Parental alienation syndrome (PAS) hurts children and prevents them from having time they deserve with both their mother and father. Alienation impacts kids whether they’re at home or at school, and now the Brevard County School Board has committed to drawing attention to the problem. It’s one small step in a grander plan one father’s rights advocate has for the state of Florida — and ultimately, for the country.
David Henry, 34, of Melbourne, Florida, first raised the issue with the school board in March, in hopes of having April declared Parental Alienation Awareness Month. He believes protecting a child’s relationship with both of his or her parents is the key to keeping common risks, from gang membership to teen pregnancy, at bay.
The proclamation, which passed by a 3 – 2 vote, reads as follows:
School Board of Brevard County, Florida
Parental Alienation Awareness Month
WHEREAS, alienating behaviors, often found in high-conflict divorce and custody situations, can cause mental and emotional anguish to children, depriving them of their right to love and be loved by both parents; and
WHEREAS, parental alienation takes advantage of the suggestibility and dependency of children and deprives them of their right to love and be loved by both parents; and
WHEREAS, parental alienation is considered harmful to children, robbing them of their sense of security, and can affect them into adulthood with tragic consequences; and
WHEREAS, childhood established the integral fundamental understanding, concept, and importance of gender, religious, economic, and racial equality
WHEREAS, Parental Alienation Awareness Month is intended to increase knowledge and understanding of the problem and to help parents, caregivers, and social services providers stop the abuse of innocent children caught in the crossfire of the people they love.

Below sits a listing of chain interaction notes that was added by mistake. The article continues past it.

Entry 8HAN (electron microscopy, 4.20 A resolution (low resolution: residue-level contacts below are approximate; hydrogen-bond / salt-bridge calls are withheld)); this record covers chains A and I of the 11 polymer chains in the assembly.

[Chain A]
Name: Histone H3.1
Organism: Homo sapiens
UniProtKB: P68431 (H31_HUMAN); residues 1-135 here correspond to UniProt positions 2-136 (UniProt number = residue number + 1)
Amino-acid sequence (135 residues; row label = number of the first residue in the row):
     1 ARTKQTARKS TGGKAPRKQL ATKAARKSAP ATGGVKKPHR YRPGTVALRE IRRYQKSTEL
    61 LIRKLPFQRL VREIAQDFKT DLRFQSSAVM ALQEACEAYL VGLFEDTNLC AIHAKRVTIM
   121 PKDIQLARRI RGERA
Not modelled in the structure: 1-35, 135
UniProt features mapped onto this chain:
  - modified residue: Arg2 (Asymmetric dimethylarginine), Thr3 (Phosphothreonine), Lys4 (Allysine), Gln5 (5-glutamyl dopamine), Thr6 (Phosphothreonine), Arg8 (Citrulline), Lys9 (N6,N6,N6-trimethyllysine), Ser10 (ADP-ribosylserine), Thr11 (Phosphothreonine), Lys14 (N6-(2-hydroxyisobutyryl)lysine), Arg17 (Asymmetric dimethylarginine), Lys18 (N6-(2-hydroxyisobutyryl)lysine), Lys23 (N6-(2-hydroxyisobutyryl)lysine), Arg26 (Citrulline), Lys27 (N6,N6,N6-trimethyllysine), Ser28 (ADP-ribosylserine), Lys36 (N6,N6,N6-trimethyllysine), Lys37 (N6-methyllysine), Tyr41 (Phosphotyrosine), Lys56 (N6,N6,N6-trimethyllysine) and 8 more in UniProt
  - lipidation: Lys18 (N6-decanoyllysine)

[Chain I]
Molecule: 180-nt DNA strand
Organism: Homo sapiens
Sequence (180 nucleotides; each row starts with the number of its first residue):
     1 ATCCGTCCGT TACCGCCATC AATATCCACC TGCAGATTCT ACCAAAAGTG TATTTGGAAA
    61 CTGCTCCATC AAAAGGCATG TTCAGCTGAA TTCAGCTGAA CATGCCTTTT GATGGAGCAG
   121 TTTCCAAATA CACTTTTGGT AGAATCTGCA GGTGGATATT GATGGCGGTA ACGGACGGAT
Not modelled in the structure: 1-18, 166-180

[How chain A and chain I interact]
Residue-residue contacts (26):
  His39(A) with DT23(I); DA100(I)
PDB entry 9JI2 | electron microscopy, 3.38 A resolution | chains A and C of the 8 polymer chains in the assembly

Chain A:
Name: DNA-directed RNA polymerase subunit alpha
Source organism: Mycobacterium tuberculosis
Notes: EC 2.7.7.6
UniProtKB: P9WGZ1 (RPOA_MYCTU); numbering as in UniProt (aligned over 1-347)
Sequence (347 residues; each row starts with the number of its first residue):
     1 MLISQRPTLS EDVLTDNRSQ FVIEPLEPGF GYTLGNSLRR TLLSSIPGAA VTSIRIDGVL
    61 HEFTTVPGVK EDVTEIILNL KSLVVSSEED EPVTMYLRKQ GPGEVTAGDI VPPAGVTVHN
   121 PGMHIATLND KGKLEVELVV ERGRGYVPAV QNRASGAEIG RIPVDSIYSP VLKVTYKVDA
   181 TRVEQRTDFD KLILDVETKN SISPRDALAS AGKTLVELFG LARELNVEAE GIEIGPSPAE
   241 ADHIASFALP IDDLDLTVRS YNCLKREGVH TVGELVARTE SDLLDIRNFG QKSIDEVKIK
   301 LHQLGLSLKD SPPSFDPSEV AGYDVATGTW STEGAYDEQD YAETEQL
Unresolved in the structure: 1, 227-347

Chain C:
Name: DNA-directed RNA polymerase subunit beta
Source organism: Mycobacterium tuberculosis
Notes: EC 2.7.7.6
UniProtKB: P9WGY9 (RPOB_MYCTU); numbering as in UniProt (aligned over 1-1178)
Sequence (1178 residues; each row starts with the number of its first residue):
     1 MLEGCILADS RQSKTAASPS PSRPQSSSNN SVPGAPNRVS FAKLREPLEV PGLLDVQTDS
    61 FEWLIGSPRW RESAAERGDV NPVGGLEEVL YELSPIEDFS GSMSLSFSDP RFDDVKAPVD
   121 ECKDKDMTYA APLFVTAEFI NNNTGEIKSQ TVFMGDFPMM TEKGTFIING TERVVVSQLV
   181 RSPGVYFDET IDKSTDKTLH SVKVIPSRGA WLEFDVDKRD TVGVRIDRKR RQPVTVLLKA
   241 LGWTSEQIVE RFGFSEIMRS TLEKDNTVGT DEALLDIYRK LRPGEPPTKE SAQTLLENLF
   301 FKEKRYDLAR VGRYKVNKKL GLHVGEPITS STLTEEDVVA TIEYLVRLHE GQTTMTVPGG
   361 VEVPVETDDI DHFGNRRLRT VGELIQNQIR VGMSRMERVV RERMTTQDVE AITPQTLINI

NOW THEREFORE, BE IT RESOLVED that the School Board of Brevard County, Florida, hereby designate the month of April as Parental Alienation Awareness Month.
Two members of the school board voted against the measure. According to Florida Today, board member Andy Ziegler thought it was too complicated of an issue to support without more discussion, while board member Misty Belford felt uncomfortable with the wording, saying:
“I struggle with saying that every parent should always be in a child’s life.”
But is that what the proclamation says?
Belford’s reaction highlights one of the biggest challenges in confronting parental alienation — mistaking what the term really means.
Florida-based licensed mental health counselor Christine Hammond lays out the differences in what people perceive as alienation and what it really means in her blog, The Exhausted Woman, at PsychCentral.com. Says Hammond:
“There is hardly a day that doesn’t go by in my counseling practice where someone brings up the concept of parental alienation. The problem is that the term is frequently misused… Parental alienation occurs when one parent encourages their child to unfairly reject the other parent.”
Separation is sometimes necessary when a child’s safety or health is at stake. Alienation occurs when there is no legitimate risk, and sometimes, it occurs without the offending parent realizing it. Thus, the importance of third parties being aware of the signs.
It turns out that Henry himself was subjected to parental alienation growing up. He wasn’t allowed to see his mother after his parents’ divorce. For other children, it is long-term criticism of the other parent that creates a wedge between father and child. And for others, the manipulation is intense, direct and intended to create fear or disgust. Hammond says these actions have a way of backfiring and damaging relationships between kids and both of their parents.
Henry is doing his best to prevent that by pushing for recognition at the local level on up. Next stop? The Brevard County Commission.
Are you and your children suffering due to parental alienation? Find out how to fight it with help from They’re Your Kids Too written by respected fathers’ rights attorney, and founder of DadsRights.org, Anne P. Mitchell.